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Inflation: Families face ongoing 'perfect storm,' Feeding America COO explains

Inflation in the U.S. hasn't slowed down, as the USDA predicts grocery store food prices will jump between 5% and 6% this year.

"What we're seeing is a continuation of a perfect storm scenario that we've been dealing with since the start of this pandemic," Feeding America COO and President Katie Fitzgerald said on Yahoo Finance Live (video above). "It's just that the forces have sort of shifted. So on one hand, [there are] increases in demand that are being brought about by the increased food prices that are applying a lot of pressure on families and especially on the budgets of low-income households, where a third of their budget is spent on food."

The higher cost of food isn’t just hitting consumers’ wallets but also the organizations and food banks that provide food for the most vulnerable Americans.

“We're paying about 40% more for the food that our network is purchasing,” Fitzgerald said. “And what a lot of folks don't understand is, when we get donated food, which is down in our network, we still have to pay the fuel and freight costs to move that food from point A to point B. And so, this combined impact of increased demand and the increased cost of doing business is continuing to make this a real struggle for the Feeding America network of food banks.”

With inflation at 8.5%, the highest rate since 1981, and the average price of a tank of regular gas at $4.30 according to AAA, the conditions are less than ideal for an organization like Fitzgerald's.

That combined with fuel prices, Fitzgerald noted, is what she fears is "pushing more people into food insecurity." According to the USDA data, 12 million children were experiencing food insecurity before inflation started driving prices higher.

A January 2022 study from Lending Club found that 64% of Americans are living paycheck to paycheck and just one economic shock away from being unable to pay their bills. And, 48% of those earning at least $100,000 are also living paycheck to paycheck. Many households like these, however, do not qualify for federal nutrition programs, which is where food banks and other organizations come in.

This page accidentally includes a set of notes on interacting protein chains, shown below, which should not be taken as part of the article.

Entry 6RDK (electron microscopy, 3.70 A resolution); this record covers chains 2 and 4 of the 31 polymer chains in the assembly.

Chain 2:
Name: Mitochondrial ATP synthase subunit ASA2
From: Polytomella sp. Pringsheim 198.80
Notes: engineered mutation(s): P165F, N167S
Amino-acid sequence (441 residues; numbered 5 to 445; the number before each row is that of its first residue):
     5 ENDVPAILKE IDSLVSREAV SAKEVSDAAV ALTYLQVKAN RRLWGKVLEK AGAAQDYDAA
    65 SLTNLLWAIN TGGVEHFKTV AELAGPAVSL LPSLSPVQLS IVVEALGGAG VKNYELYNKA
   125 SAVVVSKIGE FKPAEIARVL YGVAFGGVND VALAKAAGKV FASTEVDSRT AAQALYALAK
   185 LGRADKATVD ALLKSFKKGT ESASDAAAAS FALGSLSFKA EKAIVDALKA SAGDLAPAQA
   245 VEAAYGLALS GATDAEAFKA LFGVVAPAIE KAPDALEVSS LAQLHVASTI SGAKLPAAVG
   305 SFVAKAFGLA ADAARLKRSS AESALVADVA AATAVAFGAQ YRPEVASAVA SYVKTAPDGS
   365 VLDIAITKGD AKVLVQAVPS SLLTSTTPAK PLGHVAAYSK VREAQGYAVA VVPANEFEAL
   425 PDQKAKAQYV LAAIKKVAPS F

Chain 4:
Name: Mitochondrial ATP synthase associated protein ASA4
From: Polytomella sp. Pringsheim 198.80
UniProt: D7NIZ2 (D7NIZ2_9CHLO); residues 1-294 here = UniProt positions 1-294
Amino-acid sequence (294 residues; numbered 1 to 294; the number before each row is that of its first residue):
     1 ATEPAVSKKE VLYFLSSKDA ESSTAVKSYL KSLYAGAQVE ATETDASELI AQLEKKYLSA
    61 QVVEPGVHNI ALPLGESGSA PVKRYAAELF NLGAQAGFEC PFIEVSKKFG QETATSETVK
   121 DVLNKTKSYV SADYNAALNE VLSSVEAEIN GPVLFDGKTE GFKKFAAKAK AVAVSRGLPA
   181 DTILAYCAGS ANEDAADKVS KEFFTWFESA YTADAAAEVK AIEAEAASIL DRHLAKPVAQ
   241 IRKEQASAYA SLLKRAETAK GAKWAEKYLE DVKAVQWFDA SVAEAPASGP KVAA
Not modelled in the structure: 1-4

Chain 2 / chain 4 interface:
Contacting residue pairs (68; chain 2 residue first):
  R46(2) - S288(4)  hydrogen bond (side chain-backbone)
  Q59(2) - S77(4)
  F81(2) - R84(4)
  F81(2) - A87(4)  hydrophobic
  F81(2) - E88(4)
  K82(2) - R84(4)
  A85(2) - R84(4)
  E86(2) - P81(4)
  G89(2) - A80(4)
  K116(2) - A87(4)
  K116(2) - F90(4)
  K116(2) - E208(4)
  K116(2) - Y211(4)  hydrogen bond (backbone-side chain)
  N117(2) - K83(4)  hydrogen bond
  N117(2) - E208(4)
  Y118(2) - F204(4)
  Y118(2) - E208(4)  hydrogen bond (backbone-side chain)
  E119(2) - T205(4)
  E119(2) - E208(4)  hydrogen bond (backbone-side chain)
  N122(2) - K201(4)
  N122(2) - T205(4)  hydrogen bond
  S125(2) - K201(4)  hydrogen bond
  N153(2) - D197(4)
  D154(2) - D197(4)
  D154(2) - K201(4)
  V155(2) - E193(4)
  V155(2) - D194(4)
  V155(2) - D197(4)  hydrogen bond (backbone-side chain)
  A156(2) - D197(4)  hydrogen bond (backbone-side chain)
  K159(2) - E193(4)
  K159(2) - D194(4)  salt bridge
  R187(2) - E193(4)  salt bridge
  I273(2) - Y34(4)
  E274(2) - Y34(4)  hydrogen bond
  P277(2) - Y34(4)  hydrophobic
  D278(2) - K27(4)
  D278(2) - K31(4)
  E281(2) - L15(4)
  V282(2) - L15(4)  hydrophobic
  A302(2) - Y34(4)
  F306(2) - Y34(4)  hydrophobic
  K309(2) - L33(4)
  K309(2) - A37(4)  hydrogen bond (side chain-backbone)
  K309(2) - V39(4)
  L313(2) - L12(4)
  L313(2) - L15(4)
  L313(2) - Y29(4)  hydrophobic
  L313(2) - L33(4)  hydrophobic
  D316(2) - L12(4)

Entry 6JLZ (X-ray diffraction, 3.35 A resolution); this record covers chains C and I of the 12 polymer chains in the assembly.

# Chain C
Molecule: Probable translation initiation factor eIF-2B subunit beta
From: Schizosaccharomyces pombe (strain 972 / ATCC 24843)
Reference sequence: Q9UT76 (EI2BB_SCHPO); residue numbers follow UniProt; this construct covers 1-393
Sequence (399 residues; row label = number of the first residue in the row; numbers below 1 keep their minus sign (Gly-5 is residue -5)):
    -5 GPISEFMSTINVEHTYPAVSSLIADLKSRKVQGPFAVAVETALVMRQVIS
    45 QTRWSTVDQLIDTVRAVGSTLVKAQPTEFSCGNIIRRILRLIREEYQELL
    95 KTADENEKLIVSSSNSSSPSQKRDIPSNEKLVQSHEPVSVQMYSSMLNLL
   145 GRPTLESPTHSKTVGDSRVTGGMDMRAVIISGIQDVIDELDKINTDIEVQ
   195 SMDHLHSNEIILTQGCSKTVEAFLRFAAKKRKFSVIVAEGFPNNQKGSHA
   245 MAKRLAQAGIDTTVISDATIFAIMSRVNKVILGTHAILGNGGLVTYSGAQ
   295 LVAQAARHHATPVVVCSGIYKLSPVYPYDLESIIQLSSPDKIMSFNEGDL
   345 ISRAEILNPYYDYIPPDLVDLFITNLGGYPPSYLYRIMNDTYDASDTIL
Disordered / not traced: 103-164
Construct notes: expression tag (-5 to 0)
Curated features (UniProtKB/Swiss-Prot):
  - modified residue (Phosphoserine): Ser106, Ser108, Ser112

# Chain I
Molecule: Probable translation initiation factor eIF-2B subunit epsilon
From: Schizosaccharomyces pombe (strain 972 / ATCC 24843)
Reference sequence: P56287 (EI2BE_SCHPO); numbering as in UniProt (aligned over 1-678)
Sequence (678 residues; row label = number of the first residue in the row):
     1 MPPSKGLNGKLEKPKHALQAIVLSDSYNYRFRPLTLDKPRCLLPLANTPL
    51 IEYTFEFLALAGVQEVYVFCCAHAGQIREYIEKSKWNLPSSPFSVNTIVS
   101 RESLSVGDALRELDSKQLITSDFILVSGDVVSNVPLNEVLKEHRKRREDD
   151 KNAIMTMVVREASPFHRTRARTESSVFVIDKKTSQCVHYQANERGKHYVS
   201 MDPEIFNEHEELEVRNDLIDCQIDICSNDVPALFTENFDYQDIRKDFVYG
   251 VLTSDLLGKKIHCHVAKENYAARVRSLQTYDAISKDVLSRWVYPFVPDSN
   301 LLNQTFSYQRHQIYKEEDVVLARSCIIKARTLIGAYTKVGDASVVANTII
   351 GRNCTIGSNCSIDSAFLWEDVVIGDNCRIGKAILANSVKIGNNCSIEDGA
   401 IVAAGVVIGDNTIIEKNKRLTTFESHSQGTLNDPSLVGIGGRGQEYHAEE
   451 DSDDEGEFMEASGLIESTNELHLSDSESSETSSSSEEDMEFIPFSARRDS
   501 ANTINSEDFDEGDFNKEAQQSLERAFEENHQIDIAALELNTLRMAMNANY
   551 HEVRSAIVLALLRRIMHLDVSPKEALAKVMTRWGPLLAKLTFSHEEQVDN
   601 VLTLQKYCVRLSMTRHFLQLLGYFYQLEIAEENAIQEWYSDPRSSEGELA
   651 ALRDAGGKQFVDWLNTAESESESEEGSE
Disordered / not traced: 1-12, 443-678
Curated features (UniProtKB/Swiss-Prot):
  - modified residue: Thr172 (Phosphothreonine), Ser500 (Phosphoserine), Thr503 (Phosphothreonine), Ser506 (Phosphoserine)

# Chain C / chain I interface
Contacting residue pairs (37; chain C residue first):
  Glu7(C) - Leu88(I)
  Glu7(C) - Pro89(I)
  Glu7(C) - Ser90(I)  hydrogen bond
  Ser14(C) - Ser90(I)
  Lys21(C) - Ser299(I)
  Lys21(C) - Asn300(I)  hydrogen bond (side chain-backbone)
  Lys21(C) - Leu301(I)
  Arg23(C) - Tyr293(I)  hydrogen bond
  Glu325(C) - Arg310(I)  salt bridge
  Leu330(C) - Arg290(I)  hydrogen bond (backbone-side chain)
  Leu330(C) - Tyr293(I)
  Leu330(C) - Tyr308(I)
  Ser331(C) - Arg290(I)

People receive donations at a food pantry in Columbus, Ohio, U.S. December 6, 2021.  REUTERS/Gaelen Morse
People receive donations at a food pantry in Columbus, Ohio, U.S. December 6, 2021. REUTERS/Gaelen Morse (Gaelen Morse / reuters)

"We had 38 million people facing food insecurity in the U.S. before these prices went up," Fitzgerald said. "And then for food banks, we're seeing the same pressures applying where those costs of purchasing food —which we've had to come to rely on to meet this elevated need as well as other critical challenges in the supply chain — continue that are making it really hard for us to meet the need right now that we're seeing in communities."

On top of that, inflation is also exacerbating food insecurity disparities that existed even before the coronavirus pandemic.

“Black households were almost 2.5 times more likely than white households to be experiencing food insecurity, Latin households about two times more likely," Fitzgerald said. "What we've seen through the pandemic is those disparities and gaps have only grown."

Rachelle is an anchor for Yahoo Finance.

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